Also unveiled during the Global Fashion Summit, SaaS company TrusTrace launched a new roadmap on product traceability. The Traceability Roadmap, launched in conjunction with Fashion for Good, dives deep into the challenges and solutions for brands aiming to achieve transparency in their supply chains. It follows the launch of the TrusTrace Traceability Playbook.
“The TrusTrace Traceability Roadmap serves as a guide for brands, suppliers, and ecosystem players to understand, and implement traceability effectively,” Kathleen Rademan, Director of Fashion for Good’s Innovation Platform, said in a statement. “It helps companies choose useful digital and physical tracing solutions to meet their business, policy, and ESG needs.”
“In just a few short years, supply chain traceability has become recognized as the central tenet of sustainable transformation,” said TrusTrace CEO and Co-Founder Shameek Ghosh. “Brands that want to communicate product information with consumers, adhere to certification criteria, abide by current and incoming regulations, and avoid greenwashing can only do so by tracing their complex network of suppliers and manufacturers. Yet despite its importance, there is still a lack of understanding on implementation.”
Better Cotton, the world’s largest cotton sustainability initiative, also turned the focus to traceability during the Summit. It is debuting efforts to trace cotton in Uzbekistan — the sixth largest cotton producing country — in partnership with the vertically integrated operations of Navoi-based Navbahor Tekstil. Using a digital platform, the partnership will detail the movement of Better Cotton from a licensed farm through the ginning, spinning, weaving, and manufacturing processes.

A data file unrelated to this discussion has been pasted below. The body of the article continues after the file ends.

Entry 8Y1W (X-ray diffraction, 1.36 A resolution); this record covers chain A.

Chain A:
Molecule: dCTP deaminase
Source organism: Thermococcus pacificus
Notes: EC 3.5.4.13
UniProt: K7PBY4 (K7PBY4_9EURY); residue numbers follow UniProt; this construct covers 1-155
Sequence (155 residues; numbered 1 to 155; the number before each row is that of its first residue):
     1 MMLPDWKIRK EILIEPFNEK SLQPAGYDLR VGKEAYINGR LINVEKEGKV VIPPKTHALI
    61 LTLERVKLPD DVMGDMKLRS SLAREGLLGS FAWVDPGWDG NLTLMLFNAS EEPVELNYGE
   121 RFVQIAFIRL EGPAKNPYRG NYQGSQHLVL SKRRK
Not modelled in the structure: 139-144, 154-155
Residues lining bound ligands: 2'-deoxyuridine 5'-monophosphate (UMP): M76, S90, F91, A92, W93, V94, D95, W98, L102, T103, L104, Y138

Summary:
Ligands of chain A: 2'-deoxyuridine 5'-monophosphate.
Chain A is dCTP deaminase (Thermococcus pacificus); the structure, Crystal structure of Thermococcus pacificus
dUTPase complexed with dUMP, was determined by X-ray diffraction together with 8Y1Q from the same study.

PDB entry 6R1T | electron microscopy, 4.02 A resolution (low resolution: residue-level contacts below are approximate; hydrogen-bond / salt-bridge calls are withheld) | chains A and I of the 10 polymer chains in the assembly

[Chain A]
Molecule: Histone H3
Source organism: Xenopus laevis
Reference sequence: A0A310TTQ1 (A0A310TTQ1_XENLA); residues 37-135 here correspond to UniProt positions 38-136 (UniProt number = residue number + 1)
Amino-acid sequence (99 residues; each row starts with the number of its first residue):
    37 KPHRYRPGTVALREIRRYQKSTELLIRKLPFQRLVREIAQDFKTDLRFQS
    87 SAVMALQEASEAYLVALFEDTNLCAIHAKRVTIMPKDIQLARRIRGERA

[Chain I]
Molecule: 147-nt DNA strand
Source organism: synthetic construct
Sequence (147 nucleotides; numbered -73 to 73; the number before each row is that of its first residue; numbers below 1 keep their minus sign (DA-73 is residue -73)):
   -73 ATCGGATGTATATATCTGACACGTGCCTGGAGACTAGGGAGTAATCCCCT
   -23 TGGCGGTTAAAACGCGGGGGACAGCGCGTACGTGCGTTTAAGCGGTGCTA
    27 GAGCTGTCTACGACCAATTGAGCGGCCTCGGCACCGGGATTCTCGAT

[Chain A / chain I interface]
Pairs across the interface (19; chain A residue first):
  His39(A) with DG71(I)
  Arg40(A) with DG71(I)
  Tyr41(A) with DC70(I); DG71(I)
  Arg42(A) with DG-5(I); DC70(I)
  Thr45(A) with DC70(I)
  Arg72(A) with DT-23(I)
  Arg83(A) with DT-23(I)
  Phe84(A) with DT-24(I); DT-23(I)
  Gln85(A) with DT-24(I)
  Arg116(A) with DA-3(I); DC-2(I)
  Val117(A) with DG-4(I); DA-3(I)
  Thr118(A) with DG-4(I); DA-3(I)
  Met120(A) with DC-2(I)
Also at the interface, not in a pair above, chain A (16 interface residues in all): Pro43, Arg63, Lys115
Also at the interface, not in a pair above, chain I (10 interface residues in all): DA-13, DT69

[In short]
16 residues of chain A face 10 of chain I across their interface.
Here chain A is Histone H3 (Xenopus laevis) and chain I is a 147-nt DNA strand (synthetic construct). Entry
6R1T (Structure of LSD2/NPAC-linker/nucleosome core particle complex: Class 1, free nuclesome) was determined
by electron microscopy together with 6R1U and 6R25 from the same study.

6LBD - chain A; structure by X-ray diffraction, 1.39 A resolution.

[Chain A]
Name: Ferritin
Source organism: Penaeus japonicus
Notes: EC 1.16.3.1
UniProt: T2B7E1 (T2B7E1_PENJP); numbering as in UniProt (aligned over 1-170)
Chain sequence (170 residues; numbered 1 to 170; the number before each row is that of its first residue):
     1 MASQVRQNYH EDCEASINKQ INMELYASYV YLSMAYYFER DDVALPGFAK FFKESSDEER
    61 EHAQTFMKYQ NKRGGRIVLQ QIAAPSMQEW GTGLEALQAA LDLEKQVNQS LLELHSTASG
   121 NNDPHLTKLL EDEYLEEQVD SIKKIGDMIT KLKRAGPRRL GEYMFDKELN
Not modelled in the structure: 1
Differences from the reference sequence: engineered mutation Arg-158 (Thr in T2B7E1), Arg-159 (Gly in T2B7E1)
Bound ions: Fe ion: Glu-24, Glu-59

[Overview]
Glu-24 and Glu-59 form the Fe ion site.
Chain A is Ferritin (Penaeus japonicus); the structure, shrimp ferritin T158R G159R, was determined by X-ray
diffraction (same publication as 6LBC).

“I’m excited to participate in this week’s Global Fashion Summit, discuss Better Cotton’s role in the pilot and outline its broader ambition,” Alan McClay, Chief Executive Officer, Better Cotton, said in a statement. “This pilot has been a collaborative effort and will go some way in informing the development of our own traceability system. Traceable materials and transparent supply chains are of utmost importance to leading retailers and brands, and we’re well-positioned to support their goals.”
Also during the event, LVMH’s head of image and environment Antoine Arnault addressed the luxury group’s reluctance to join existing climate efforts. “We prefer acts to pacts,” Arnault said during the event.
”I know we were very much criticized a few years ago when we did not sign the famous Fashion Pact,” Arnault told Summit attendees. “It was, in our opinion, not the right thing to do at that time to be associated with the actors of fast fashion.”
But Arnault said collaboration, particularly in the luxury sector, is critical. ”What I think is important is that we aggregate the leaders of this industry, the luxury industry, to work together,” Arnault said. “This is a hand that I’m putting to all our competitors to try to find the right standards, the right way of doing business.”